Studies demonstrate that Americans spend approximately 5 hours and 35 minutes watching television and 5 hours using their smartphones each day. When asked why they take up almost all of their waking hours starting at a screen, respondents claim that doing so grants them an “escape” from life.
If one was ignorant of the fact that the US is one of the most affluent, technologically advanced, convenience-minded societies on the face of the earth, this answer would give the impression that everyday living is harsh and dreary. I cannot be the only person to see the irony here. Or, is it possible that something darker is at play? Continue reading
Episode Description: I recently read commentator Matt Walsh’s article on why he thinks young people are leaving the church and aren’t coming back to it. While many of things he wrote are true, one particular idea bothered me – the notion that the youth do not approach church because of “poser” Christians. In this respect his analysis is faulty, due to the fact that modern youth suffer from the same character deficiency he ascribes to much of the church. I comment further on this topic in this edition of the podcast.
There’s isn’t a doubt that we’ve regressed as a culture. As an example, consider the ongoing destruction of the English language. When the majority of people prefer to communicate with others using truncated phrases, misspelled words and emojis than to form grammatically correct, coherent sentences, such a development isn’t proof of improvement or efficiency. Continue reading
It’s been a few days since Kanye West shocked the Cultural Marxist establishment by both declaring that he finds commentator Candace Owens’ declarations to be interesting and posting a picture where he is shown wearing a “Make America Great Again” hat. Being that miss Owens is of the political persuasion that is almost entirely scorned by American celebrity culture, those that belong to it have vociferously denounced West with the intention of shaming him into retracting his statements. Continue reading
It was reported a few days ago that more than 50 “pillars of evangelicalism” had been invited to a private gathering at Wheaton College. When asked what the intention of the event was, Doug Birdsall, an organizer of the exclusive meeting, answered somewhat candidly:
“When you Google evangelicals, you get Trump…When people say what does it mean to be an evangelical, people don’t say evangelism or the Gospel. There’s a grotesque caricature of what it means to be an evangelical.”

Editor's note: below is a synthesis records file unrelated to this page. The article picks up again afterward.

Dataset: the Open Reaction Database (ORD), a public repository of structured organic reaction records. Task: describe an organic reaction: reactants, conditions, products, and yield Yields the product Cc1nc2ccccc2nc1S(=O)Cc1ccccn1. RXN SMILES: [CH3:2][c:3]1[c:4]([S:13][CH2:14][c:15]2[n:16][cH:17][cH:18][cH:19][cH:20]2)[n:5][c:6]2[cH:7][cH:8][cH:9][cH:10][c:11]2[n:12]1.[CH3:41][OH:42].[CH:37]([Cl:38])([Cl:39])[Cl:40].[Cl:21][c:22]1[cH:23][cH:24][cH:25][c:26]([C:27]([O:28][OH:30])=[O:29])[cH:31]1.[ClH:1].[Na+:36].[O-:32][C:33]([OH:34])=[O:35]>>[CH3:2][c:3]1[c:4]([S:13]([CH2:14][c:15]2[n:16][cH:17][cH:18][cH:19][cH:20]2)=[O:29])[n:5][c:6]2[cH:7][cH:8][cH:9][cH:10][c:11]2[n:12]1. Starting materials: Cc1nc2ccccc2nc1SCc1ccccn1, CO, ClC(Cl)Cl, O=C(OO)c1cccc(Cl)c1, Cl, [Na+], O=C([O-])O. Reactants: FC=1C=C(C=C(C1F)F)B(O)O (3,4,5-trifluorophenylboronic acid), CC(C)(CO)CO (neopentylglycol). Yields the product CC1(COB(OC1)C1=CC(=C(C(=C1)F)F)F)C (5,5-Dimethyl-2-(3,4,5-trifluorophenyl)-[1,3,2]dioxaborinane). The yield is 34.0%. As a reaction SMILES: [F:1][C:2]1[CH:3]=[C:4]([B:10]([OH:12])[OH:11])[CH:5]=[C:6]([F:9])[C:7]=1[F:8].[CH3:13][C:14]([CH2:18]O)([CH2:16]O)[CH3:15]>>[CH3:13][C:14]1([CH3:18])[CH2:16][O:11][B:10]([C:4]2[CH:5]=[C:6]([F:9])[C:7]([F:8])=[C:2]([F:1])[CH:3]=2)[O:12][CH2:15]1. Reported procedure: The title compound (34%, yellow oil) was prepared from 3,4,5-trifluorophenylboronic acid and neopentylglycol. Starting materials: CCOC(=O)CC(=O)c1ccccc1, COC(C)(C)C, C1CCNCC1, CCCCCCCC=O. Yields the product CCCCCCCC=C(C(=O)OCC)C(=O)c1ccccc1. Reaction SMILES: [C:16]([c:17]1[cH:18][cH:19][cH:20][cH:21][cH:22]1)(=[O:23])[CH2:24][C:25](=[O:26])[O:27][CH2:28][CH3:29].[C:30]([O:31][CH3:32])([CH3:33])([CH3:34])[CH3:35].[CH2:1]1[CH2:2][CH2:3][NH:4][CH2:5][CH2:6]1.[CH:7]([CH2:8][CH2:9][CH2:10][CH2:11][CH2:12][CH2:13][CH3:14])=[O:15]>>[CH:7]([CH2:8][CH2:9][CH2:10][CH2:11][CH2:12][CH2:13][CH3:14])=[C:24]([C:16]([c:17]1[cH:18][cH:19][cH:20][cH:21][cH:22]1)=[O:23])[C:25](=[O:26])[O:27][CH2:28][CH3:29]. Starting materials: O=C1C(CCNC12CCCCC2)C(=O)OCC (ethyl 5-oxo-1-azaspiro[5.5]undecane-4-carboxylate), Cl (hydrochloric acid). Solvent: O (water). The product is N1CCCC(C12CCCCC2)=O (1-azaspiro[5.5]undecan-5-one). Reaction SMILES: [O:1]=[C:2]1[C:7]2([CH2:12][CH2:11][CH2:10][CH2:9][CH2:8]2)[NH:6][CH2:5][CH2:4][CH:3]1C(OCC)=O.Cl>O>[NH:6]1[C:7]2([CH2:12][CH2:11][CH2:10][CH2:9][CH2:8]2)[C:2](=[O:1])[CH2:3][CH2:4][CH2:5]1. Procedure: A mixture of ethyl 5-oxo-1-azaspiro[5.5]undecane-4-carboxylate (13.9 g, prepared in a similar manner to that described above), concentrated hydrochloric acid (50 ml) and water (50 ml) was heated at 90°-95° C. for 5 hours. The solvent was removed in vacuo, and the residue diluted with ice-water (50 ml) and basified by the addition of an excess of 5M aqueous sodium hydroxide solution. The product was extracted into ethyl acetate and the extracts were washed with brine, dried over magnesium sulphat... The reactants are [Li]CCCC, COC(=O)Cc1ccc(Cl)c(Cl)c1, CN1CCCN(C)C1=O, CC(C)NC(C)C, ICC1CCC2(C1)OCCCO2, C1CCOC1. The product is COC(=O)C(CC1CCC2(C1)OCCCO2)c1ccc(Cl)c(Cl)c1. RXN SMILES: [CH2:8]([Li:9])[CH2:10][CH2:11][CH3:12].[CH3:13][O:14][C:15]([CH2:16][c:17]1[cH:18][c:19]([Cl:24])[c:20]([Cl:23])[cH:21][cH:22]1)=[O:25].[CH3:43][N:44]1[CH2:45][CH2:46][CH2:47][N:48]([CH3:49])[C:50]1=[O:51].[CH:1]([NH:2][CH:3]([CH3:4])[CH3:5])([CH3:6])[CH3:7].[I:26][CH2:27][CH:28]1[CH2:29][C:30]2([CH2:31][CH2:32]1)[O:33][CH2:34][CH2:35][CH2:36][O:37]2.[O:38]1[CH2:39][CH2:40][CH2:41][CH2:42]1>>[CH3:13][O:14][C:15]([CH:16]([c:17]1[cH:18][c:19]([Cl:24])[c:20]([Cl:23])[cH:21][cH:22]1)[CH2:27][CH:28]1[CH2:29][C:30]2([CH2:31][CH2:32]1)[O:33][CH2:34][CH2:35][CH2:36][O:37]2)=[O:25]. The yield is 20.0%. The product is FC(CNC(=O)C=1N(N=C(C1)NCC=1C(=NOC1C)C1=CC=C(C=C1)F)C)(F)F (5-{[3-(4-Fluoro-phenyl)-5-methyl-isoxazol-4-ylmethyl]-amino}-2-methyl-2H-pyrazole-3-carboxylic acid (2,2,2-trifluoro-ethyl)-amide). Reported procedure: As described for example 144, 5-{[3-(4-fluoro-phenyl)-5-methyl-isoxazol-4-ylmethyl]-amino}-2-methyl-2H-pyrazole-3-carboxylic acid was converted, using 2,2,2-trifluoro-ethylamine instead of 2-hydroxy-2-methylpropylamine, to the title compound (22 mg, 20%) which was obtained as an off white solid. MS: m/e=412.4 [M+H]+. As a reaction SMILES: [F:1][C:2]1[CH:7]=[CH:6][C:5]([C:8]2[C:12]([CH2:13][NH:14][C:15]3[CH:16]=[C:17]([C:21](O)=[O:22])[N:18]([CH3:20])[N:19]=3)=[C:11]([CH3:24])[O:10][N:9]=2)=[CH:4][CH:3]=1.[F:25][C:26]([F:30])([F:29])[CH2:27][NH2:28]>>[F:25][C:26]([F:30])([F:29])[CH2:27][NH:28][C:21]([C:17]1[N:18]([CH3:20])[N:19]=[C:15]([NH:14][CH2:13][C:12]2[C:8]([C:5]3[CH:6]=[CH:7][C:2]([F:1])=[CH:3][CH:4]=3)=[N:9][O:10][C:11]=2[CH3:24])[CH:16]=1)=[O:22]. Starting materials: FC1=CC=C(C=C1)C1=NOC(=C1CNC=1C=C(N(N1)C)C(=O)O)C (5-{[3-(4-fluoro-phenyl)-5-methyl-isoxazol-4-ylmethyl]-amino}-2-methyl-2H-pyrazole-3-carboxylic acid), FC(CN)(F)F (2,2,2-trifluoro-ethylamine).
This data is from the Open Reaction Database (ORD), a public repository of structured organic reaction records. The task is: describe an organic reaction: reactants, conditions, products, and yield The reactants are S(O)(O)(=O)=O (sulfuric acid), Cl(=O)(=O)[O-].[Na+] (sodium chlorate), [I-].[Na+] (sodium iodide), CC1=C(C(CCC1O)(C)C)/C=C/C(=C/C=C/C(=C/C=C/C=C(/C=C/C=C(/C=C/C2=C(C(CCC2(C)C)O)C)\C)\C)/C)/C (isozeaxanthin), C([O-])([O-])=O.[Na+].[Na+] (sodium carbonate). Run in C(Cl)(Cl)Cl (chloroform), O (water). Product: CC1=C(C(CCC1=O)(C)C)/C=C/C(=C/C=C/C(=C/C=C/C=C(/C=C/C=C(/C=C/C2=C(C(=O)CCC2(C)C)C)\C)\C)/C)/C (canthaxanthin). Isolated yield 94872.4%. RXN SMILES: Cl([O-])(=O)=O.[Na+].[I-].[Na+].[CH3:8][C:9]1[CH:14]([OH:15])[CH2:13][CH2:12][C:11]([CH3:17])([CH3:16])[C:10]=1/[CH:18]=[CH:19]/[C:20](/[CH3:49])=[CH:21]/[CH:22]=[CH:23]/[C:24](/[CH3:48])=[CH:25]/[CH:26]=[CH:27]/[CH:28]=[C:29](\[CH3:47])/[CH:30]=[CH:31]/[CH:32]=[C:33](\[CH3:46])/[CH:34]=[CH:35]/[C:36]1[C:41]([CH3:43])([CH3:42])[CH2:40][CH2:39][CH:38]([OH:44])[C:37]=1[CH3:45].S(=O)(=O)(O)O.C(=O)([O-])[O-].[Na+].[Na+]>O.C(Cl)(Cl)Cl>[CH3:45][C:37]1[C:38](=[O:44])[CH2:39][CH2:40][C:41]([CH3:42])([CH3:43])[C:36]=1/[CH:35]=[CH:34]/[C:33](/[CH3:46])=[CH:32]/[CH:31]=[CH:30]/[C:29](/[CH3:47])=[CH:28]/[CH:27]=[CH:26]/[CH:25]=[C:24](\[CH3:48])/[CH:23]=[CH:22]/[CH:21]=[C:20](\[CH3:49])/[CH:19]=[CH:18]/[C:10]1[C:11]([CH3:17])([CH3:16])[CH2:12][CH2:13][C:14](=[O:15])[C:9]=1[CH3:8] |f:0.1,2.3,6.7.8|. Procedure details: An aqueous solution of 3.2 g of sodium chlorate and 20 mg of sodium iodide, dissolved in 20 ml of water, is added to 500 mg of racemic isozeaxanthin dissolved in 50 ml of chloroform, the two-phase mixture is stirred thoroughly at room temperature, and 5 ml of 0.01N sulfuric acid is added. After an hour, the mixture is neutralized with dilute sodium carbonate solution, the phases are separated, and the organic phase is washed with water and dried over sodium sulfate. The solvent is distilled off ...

Another organizer of the assemblage, Darrell Bock (director of “cultural engagement” at Dallas Theological Seminary), described the get-together using much more intentionally ambiguous terminology:
“It is an attempt to try and show how we should be thinking in such a way that our theology is what is the central concern versus our political commitments…We have some people who are going to be doing some presentations about how they see the current situation and we are going to talk about it…The concern is with the church expressing itself clearly about its theological commitment and its theological character in the midst of the environment we are in. Part of the point of the meeting is to have a conversation to see where we are and if there is agreement on how to proceed.” [Emphasis mine.] Continue reading
Monopolies are anathema to any conservative. However, in the spirit of fun and games it is essential to allow oneself opportunity to engage in the practice for the sake of showing others that one can become Jeff Bezos.
Sarcasm aside, the title above is inspired by the latest goings on in our household. We’ve been playing board games a lot as a family and Monopoly has been used on our kitchen table for most of those sessions. As our children count their cash, buy properties, pay taxes and charge rent, my wife and I use the occasions to teach them about saving and buying, making wise investments, basic mathematical principles, engaging in prudent business transactions and the like. Continue reading
Well children, what did we learn from Master Mark Zuckerberg as he sat before a Senate committee to answer questions regarding Facebook’s penchant for violating user privacy? Nothing new, other than under pressure, he looks and acts an awful lot like Data from Star Trek and that his hair cut seems to be inspired by Marlon Brando’s hairdo in the movie Marc Antony. Continue reading